Press

"BREATHTAKING AMBIENT-FOLK BALLADS FROM CHAIN OF LAKES' LATEST EP NEXT FEW WINTERS"

- Article from Current -

It’s a grey, overcast day in spring as I write this, and, with admittedly below-average temperatures, I’m almost wishing in earnest for some snow to start falling. At least the tender and downright beautiful voice of Kyle Rasche ascending from whispers to wails in the chorus of Next Few Winters is evoking a sense of appreciation for the indifferent austerity of that season. As the lead track for a brand new EP, Rasche positions this snow-filled season as an anchor of perspective — showing us that our literal and metaphorical summers are assigned such favorability for their verdancy because of how starkly winter contrasts with its stinging cold and its hushed dormancy. While that’s a poignant sentiment in itself, the emotions are piqued by the production — with a trembling violin and the elemental drone of an accompanying electric guitar. 

It is a ballad, an ode, to life in Michigan, whether you are on the snow-swept coast of Lake Michigan or shrouded by blizzards in the U.P. It’s a fine demonstration of Rasche’s signature style of an impressionistic folk that is tender and heavy at the same time. With unhurried tempos and atmospheric dressings, and a wispy-weary voice finding the perfect verbiage to illustrate all these connections between people and land, between humans and their homes. Whether these connections are symbolic or tangible, they are worth meditating on. And an EP like Next Few Winters certainly encourages that meditation.

It may be a chilly spring as I write this, but Rasche has found a way to make me reverent for the harshness of winter — and even pride in being a Michigander. Rasche has been writing and recording as Chain of Lakes for just over a decade. He’s based out of Alto, Michigan, a rural town southeast of Grand Rapids, which, for the record, gets up to 22 inches of snowfall each season. Rasche arranged and wrote these songs, utilizing his breathtaking vocals and rhythmic guitar strums, but he’s got contributions from Jeffrey Niemeier on violin, Eric Raby on bass and piano, and Kyle VanderVeen adding those distant-whooshing sheens of ambient guitar tones. 

Anytime you write and perform with a predominantly acoustic arrangement, the tendency is to consider this as “folk” music. But more than anything, Rasche is making music for self-reflection, for taking stock, for finding the glimmers of resolve and fortitude necessary to do more than just make it through a day or a week but to persevere through all seasons of life. The cold months always come back — but this is not some sort of inconvenience. It’s more so a characteristic, a rite, of the place we call home. Here in Michigan, “the wise dress warm…”

 

- Jeff Milo

Jeff covers music for Current, posting weekly show previews and highlighting new bands in the area.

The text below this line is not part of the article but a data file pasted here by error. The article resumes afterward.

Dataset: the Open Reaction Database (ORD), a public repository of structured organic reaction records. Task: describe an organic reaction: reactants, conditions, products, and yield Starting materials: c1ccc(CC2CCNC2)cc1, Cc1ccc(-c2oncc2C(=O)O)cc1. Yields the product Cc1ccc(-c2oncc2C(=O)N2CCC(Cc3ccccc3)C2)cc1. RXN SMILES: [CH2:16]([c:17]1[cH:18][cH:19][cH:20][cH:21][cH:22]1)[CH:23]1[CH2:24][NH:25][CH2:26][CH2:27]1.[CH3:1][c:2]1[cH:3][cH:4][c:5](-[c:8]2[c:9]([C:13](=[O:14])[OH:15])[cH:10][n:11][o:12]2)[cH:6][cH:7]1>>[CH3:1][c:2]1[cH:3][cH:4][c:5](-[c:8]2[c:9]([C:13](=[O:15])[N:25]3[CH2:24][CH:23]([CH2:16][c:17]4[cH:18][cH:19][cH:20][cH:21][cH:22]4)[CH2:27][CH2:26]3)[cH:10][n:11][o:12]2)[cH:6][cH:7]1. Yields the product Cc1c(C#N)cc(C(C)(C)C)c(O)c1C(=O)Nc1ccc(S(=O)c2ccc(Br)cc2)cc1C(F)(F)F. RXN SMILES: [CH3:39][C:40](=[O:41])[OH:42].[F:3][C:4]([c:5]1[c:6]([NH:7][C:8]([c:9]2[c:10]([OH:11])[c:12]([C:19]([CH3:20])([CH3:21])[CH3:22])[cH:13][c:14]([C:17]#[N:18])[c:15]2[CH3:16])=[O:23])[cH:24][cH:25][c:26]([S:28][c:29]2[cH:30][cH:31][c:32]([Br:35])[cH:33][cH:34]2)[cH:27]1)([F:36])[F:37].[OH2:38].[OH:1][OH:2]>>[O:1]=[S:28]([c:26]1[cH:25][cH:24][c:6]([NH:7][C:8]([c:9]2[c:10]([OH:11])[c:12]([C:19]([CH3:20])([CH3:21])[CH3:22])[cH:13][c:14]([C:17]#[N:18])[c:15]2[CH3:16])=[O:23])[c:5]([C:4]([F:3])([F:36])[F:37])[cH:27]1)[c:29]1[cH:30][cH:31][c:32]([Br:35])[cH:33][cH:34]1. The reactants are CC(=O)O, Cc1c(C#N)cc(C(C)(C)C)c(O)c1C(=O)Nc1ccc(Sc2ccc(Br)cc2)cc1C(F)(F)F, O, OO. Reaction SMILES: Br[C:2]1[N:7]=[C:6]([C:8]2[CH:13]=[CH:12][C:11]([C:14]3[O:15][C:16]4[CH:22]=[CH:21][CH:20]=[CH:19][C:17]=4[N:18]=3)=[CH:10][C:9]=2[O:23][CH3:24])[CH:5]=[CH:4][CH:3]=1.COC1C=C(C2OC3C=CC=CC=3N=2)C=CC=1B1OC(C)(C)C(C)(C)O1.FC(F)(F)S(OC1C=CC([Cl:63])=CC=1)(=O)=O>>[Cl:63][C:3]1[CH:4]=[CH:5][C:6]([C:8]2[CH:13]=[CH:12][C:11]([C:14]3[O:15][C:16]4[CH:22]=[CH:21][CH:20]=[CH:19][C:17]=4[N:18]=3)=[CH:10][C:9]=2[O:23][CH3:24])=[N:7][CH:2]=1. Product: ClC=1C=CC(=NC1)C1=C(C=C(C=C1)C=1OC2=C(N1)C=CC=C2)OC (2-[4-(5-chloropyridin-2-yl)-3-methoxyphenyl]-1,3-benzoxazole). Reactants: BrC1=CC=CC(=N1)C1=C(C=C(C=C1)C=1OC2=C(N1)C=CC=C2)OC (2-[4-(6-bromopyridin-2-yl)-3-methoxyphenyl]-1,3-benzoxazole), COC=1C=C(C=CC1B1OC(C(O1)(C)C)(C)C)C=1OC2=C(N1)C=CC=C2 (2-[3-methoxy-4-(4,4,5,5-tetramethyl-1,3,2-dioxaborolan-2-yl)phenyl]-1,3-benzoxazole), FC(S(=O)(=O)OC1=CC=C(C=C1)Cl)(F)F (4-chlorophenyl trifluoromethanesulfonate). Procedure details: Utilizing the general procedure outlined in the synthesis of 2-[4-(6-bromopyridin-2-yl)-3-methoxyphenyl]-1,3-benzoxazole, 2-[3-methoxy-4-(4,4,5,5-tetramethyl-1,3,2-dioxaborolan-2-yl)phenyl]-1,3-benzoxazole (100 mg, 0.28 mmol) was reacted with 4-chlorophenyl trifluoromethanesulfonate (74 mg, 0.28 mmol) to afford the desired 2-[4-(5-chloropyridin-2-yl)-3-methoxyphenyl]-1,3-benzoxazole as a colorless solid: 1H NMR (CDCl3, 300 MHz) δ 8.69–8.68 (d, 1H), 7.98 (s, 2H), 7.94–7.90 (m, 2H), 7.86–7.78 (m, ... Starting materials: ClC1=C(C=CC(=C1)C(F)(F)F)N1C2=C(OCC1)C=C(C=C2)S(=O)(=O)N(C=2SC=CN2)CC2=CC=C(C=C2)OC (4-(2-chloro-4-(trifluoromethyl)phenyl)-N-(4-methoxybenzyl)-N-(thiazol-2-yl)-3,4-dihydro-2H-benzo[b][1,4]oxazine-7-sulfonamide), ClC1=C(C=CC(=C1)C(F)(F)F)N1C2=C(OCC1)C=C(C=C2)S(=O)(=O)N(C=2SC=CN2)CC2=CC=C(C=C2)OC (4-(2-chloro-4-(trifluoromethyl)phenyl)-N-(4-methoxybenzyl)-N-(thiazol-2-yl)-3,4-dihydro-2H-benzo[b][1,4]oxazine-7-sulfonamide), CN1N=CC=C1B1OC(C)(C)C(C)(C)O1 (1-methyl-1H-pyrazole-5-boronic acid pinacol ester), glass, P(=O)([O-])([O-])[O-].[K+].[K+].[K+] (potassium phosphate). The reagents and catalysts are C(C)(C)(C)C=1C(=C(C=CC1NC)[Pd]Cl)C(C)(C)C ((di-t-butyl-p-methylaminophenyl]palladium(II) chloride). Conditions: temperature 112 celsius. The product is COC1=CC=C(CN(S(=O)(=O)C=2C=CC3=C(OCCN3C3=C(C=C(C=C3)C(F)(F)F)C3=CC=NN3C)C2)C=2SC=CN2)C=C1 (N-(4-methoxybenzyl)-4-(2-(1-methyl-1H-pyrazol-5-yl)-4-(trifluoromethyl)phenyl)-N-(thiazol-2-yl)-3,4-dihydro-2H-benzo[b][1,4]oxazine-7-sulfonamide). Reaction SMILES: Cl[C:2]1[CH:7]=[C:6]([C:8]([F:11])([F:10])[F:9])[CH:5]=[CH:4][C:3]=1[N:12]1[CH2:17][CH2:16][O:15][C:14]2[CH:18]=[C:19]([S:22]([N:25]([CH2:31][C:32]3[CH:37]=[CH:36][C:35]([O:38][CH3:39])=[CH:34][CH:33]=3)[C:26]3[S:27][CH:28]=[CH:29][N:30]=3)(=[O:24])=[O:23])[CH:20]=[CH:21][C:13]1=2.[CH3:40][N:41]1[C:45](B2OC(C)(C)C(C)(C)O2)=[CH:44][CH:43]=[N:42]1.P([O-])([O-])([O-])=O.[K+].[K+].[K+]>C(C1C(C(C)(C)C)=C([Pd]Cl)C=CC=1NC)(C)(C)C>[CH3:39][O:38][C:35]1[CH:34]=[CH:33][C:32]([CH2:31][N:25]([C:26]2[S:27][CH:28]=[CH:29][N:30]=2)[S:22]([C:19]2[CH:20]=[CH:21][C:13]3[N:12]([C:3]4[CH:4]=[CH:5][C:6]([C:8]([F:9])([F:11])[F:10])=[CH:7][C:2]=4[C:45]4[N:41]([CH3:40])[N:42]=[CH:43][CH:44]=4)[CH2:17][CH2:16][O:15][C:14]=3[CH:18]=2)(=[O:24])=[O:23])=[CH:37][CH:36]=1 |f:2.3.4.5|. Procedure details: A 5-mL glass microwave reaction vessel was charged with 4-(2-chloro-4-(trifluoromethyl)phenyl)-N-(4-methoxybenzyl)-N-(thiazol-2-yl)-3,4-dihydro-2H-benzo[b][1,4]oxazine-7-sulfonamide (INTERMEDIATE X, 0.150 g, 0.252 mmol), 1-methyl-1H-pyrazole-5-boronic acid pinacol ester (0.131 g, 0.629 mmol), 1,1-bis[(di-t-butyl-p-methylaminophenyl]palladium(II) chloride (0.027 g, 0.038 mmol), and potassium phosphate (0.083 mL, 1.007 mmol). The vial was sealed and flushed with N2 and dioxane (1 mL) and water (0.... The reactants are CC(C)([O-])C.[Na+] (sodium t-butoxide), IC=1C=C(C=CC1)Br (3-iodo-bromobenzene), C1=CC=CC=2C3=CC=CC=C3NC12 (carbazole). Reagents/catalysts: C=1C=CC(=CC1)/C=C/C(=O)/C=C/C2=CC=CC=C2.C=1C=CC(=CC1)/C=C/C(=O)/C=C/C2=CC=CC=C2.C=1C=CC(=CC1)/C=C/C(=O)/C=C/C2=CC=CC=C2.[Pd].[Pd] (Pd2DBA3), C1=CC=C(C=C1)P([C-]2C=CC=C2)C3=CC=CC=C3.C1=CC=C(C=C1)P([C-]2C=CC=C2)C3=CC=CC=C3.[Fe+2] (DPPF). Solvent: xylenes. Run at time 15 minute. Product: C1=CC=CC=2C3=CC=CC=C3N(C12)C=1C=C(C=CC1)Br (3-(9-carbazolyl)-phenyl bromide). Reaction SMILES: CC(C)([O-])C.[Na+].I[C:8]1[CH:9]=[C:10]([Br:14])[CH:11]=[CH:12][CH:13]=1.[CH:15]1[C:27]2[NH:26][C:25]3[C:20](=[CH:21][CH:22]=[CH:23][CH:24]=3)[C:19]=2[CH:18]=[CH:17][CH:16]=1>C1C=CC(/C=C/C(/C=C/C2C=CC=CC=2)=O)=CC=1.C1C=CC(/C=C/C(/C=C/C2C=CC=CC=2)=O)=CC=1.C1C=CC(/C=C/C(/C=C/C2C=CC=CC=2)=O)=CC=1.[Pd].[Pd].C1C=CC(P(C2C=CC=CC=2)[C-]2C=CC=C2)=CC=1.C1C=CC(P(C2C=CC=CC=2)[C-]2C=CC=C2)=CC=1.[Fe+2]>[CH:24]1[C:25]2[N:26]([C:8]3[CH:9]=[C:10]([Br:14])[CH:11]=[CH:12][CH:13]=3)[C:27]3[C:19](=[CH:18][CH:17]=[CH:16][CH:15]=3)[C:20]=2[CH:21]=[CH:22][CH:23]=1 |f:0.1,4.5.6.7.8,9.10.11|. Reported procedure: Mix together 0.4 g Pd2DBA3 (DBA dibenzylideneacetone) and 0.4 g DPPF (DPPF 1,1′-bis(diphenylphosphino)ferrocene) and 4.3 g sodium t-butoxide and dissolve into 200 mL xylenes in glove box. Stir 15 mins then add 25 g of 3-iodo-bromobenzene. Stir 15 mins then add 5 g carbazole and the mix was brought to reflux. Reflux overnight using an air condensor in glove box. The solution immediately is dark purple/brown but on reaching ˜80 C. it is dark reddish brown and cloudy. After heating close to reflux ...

"NEXT FEW WINTERS IS A SHINING EXAMPLE OF WHY WE NEED MUSIC MORE THAN EVER"

Award-winning singer-songwriter Kyle Rasche has fronted the indie-folk band Chain of Lakes for well over a decade. Playing everything from loud, beer-soaked bars to quiet listening rooms, this Michigan-based group has built critical acclaim and a loyal following through the years. Now on the latest release Next Few Winters, Kyle returns with even more focus on his songwriting craft and his vocal mastery. As a result, the new EP comes across more as a solo effort. It also contains three of his most honest, heartfelt tracks in an already impressive career.

As Kyle states, “this is the first record I’ve written and recorded with 100% of my focus and attention on the songs themselves. I’m making the songs the lead singer.” The extra attention on the songs comes through beautifully in their quiet, careful compositions and impeccably-crafted lyrics.

Though wise to put the spotlight on the songs, Kyle has plenty of talent to showcase on Next Few Winters. His seasoned vocals, lyrical prowess and knack for harmonies harken to classic artists such as Beach Boys and current favorites like Fleet Foxes, but this latest release offers listeners a more raw, stripped-down vocal approach that’s more intimate, more personal. This new dynamic takes center stage on the track “Black Ice,” but is evident throughout the album.

Yet the detailed compositions that Chain of Lakes has built a career on are far from gone. Each track is beautifully laced with guitars, violin, piano, and other instruments, working together in creating rich soundscapes that are sure to please listeners young and old. Fans of artists such as Phoebe Bridgers, Ruston Kelly, and Bon Iver will find much to love on Next Few Winters.

Though times have certainly changed for musicians and audiences alike, Next Few Winters is a shining example of why we need music more than ever. Fortunately, these new songs show that Kyle Rasche has plenty more to give. 

 

-J.Stover

Justin “Stovepipe” Stover is a gothic folk artist, podcaster, and writer from Grand Rapids Michigan.